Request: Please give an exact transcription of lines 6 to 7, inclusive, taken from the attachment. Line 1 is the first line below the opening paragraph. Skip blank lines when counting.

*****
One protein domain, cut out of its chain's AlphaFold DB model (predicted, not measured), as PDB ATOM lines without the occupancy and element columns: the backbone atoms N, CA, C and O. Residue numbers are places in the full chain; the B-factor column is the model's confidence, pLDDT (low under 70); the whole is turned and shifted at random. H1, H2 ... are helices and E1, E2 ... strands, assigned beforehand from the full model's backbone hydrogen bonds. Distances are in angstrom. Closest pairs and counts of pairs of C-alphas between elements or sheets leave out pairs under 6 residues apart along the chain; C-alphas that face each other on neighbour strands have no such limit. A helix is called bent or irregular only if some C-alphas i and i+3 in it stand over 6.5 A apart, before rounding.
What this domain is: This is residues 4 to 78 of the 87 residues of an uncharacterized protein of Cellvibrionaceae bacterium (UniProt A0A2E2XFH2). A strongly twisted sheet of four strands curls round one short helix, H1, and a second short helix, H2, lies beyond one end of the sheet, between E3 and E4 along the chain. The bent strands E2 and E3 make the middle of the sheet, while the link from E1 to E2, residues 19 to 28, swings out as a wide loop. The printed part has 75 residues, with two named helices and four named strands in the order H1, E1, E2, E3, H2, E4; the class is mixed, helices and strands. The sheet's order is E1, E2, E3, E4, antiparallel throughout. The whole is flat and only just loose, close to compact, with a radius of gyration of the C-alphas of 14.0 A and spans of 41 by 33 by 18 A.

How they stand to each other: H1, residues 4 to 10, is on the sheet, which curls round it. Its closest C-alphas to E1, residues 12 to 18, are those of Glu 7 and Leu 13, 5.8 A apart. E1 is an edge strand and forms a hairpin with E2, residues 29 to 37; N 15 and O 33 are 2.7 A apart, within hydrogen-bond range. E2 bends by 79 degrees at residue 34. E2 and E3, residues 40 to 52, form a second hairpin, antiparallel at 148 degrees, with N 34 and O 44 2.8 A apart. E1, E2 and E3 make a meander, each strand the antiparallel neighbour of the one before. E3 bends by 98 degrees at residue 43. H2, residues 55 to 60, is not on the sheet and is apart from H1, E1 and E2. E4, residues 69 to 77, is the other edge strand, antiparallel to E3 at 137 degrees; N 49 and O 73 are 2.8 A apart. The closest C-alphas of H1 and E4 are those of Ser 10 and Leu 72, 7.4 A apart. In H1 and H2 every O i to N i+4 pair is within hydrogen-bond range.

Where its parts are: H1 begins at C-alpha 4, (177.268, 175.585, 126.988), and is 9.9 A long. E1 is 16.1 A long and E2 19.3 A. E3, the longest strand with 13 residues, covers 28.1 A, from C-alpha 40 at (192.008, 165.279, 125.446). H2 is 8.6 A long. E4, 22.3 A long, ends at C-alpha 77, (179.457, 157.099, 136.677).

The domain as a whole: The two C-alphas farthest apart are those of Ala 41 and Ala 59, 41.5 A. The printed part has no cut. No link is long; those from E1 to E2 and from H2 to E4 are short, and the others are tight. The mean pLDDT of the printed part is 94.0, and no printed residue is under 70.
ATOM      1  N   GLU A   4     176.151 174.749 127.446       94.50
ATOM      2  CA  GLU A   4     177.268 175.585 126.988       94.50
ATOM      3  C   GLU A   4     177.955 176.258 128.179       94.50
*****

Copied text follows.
ATOM      2  CA  GLU A   4     177.268 175.585 126.988       94.50
ATOM      3  C   GLU A   4     177.955 176.258 128.179       94.50